Ofsted Inpection. Music Deep Dive. February 2024

MUSIC ‘Deep Dive’

Walking into the building I meet a governor busy with blue tac. It’s not going to be a normal day. It never is. Up in the Music Room I remove my weekly timetable from the wall because we don’t want the inspectors to realise that we are not following the usual timetable. Glancing at my emails I read a warning about suspicious men in the area taking photos of children outside schools. Police advice has been emailed to all staff.

At 8.20 all the staff meet the lead inspector and the two other inspectors. “We are here to support you, just do what you normally do” etc. etc. As if! Who is kidding who here?

At 8.30 my headteacher introduced one of the inspectors to a member of Senior Management and to me. The inspector warmly shakes my Senior Management colleague’s hand and ignores my hand. We make our way to the Music Room. There is no table for the inspector to put his laptop on. I quickly grab one from our Music Studio. He plugs in. It’s going to be a long day.

To start with he explains that he will be staring at his laptop throughout the whole ordeal and that I should not be put off by this. He also says it is OK if I need to collect my thoughts and pause before answering questions. Finally, he tells me that if I want to add more information at the end then I will have an opportunity to do so.

He begins by asking for some context. How long have I been at the school? I tell him that I am in my seventh year. He then asks me to sum up the delivery of music at Rhyl in one pithy statement: “Building musicianship through singing” I boldly declare. I then go into a more expansive reply explaining some of the principles behind what I do. I mention Kodály and solfa, rhythm names and ‘sight before sound’. Does he know what I am talking about? It’s impossible to tell, but he keeps typing. He does say “That is very clear thank you” so I have to assume that things are going well. He then says “The National Curriculum states Key Stage 1 children should ‘learn to play tuned and untuned percussion in time’. Can you show me where you have this in your own curriculum?” It’s make or break time. I produce my printed ‘Rhyl Primary Music Curriculum Map’ and point to the Year 1 ‘Skills’ column (in between the ‘Knowledge’ and ‘Appraise’ columns). It says ‘I can play simple two-note songs on a tuned percussion instrument’. He nods. I start to elaborate on the two-note bit, about how important it is to move from the simple to the complex and why the actual two pitches in question have considerable significance in the greater scheme of my work. He says “I get the passion, but we need to move through these questions.” Like everything that happens in a school, things must be done with a sense that there isn’t quite enough time to get them done. Does the day stretch out before a child invitingly when he or she arrives at school. No, it doesn’t. There’s a hell of a lot things to be done and not enough time to do them all.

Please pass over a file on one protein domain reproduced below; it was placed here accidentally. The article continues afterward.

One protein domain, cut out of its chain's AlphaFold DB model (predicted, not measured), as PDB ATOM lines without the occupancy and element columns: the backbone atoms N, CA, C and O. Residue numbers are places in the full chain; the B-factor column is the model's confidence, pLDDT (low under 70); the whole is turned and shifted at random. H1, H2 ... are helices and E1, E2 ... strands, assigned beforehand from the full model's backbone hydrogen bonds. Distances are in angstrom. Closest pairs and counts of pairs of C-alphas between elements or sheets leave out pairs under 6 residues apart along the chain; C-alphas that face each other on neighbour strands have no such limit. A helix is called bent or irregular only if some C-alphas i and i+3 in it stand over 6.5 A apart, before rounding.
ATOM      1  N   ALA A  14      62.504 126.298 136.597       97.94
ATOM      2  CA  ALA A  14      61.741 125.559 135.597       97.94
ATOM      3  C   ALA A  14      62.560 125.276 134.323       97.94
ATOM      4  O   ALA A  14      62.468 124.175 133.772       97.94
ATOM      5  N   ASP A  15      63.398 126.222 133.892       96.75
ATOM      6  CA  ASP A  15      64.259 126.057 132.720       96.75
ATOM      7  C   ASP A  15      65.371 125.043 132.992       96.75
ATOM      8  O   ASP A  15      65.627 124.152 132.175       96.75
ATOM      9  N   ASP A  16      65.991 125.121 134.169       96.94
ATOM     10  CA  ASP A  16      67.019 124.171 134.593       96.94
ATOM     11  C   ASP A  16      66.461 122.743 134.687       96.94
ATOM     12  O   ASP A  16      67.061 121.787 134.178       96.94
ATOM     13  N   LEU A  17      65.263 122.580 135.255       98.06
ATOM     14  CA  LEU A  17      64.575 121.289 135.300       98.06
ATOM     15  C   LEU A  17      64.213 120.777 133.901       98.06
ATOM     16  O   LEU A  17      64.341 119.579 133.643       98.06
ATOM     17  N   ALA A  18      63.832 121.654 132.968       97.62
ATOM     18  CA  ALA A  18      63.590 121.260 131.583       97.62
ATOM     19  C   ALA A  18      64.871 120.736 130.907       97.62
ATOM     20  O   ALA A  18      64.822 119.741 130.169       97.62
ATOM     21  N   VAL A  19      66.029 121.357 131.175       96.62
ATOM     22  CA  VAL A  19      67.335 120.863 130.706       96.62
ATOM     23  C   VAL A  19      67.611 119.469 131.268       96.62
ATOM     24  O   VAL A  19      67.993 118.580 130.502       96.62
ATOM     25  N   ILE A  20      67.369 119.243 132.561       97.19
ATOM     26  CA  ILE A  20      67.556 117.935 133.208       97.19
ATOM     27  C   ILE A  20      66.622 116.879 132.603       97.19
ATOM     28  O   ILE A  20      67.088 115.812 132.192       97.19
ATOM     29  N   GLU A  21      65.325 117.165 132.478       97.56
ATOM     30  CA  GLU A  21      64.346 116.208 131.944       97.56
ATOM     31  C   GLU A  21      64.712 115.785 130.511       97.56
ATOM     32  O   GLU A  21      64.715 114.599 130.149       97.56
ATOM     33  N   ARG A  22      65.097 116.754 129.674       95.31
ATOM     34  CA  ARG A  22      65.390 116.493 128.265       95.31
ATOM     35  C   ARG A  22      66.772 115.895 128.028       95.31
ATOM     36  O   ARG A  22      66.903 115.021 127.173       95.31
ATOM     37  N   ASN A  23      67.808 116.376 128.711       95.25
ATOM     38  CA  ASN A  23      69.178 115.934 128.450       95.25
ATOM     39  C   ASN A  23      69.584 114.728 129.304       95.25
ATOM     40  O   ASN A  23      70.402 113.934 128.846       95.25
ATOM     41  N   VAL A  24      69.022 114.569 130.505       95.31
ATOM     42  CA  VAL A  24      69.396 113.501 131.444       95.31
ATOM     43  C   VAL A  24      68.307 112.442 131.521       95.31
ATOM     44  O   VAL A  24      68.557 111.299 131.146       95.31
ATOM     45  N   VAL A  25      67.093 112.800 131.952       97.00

Next, he asks how I include music from different historical periods in the musical learning at Rhyl. This gives me a chance to hold forth on the great variety of music that the children are exposed to through musical outings, musical guests, Singing Assemblies, musical productions and so on. I tell him about the unit of work on Hip Hop that we do in Year 6. Does that count as historical? I’ve heard horror stories of music teachers being berated because a child in the school did not know who Beethoven was. He asks me if I can point to the hip hop work on my Curriculum Map. Is he suggesting that I am lying? I point to the proper column. Again he nods and taps.

These are predictable questions but you never know what an Ofsted inspector might come out with. This is an organisation that has been undermining teacher confidence for decades. “How do you ensure progression?” Again, I have a go at describing the superb pedagogical principles inherent in the Kodály approach to teaching music. Is he listening? Is he a musician? Does any of this make any sort of sense to him? Was he once a teacher? He’s asked me who I am, I have no idea who he is. Having replied at some length he asks where I can see this. These are the crisis points in this interrogation. If I didn’t have something on paper that I can point to there would be serious problems. It would be like trying to go abroad without a passport. I show him my ‘All Songs and Rhymes in Every Year Group’ document. It clearly shows the songs and activities becoming progressively more complex and demanding as the years go by from Nursery to Year 6. He can’t possibly understand most of what I am showing him. For example, there are solfa letters indicating the particular pitches in all the songs. There’s way too much information on the sheet for him to take in at a glance. And, of course, he only has time for a glance.